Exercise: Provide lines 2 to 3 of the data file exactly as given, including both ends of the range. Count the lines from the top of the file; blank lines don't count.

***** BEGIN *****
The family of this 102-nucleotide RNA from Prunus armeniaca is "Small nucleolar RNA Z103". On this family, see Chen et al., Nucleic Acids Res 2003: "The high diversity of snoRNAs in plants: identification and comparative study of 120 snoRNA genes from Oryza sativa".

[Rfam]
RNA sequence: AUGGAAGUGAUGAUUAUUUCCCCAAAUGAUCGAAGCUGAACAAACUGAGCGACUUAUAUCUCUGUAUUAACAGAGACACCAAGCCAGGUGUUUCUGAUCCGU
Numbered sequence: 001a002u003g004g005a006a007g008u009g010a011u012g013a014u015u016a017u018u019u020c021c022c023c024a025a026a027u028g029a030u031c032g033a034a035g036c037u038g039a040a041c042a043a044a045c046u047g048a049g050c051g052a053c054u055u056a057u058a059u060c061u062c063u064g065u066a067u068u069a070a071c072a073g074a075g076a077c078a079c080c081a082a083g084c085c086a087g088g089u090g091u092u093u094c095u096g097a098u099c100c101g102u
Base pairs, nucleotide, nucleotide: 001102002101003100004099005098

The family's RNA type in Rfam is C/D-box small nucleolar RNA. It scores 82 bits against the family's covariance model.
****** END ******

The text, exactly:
[Rfam]
RNA sequence: AUGGAAGUGAUGAUUAUUUCCCCAAAUGAUCGAAGCUGAACAAACUGAGCGACUUAUAUCUCUGUAUUAACAGAGACACCAAGCCAGGUGUUUCUGAUCCGU